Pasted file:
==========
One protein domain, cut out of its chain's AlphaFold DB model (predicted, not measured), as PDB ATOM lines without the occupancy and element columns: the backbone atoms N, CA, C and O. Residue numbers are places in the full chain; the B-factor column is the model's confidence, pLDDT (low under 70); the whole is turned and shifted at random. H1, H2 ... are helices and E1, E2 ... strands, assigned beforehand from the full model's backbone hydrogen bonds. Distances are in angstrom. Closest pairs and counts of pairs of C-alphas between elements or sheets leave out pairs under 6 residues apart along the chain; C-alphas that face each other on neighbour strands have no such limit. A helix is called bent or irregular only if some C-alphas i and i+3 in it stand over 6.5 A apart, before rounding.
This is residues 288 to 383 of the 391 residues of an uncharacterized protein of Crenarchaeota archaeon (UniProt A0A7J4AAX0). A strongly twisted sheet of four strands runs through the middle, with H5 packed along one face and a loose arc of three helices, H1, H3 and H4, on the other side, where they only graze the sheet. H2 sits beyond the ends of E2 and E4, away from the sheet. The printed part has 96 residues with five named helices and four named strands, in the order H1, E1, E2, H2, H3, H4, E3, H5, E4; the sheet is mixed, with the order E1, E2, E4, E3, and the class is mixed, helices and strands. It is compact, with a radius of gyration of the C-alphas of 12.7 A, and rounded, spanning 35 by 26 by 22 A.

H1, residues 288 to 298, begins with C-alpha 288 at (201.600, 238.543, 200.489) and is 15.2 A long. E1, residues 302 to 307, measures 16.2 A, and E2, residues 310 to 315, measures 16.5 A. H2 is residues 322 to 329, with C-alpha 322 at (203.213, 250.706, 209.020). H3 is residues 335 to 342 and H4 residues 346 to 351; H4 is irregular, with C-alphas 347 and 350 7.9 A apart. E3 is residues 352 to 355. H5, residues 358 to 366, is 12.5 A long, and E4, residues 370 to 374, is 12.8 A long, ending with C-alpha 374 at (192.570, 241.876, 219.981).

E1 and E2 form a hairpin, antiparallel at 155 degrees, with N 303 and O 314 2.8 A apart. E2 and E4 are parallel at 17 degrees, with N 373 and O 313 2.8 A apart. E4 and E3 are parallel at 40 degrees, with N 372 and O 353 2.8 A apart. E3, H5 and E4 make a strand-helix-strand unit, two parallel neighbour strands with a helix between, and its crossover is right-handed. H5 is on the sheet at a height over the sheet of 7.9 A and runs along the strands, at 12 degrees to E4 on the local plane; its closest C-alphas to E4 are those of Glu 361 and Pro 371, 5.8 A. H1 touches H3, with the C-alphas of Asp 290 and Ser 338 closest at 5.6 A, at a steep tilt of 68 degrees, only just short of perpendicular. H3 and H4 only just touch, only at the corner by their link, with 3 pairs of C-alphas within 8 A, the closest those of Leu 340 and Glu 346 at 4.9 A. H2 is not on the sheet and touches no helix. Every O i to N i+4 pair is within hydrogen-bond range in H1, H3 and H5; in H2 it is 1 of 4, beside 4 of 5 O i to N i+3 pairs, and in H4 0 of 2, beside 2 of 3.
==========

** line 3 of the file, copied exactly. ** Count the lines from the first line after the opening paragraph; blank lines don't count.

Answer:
E1 and E2 form a hairpin, antiparallel at 155 degrees, with N 303 and O 314 2.8 A apart. E2 and E4 are parallel at 17 degrees, with N 373 and O 313 2.8 A apart. E4 and E3 are parallel at 40 degrees, with N 372 and O 353 2.8 A apart. E3, H5 and E4 make a strand-helix-strand unit, two parallel neighbour strands with a helix between, and its crossover is right-handed. H5 is on the sheet at a height over the sheet of 7.9 A and runs along the strands, at 12 degrees to E4 on the local plane; its closest C-alphas to E4 are those of Glu 361 and Pro 371, 5.8 A. H1 touches H3, with the C-alphas of Asp 290 and Ser 338 closest at 5.6 A, at a steep tilt of 68 degrees, only just short of perpendicular. H3 and H4 only just touch, only at the corner by their link, with 3 pairs of C-alphas within 8 A, the closest those of Leu 340 and Glu 346 at 4.9 A. H2 is not on the sheet and touches no helix. Every O i to N i+4 pair is within hydrogen-bond range in H1, H3 and H5; in H2 it is 1 of 4, beside 4 of 5 O i to N i+3 pairs, and in H4 0 of 2, beside 2 of 3.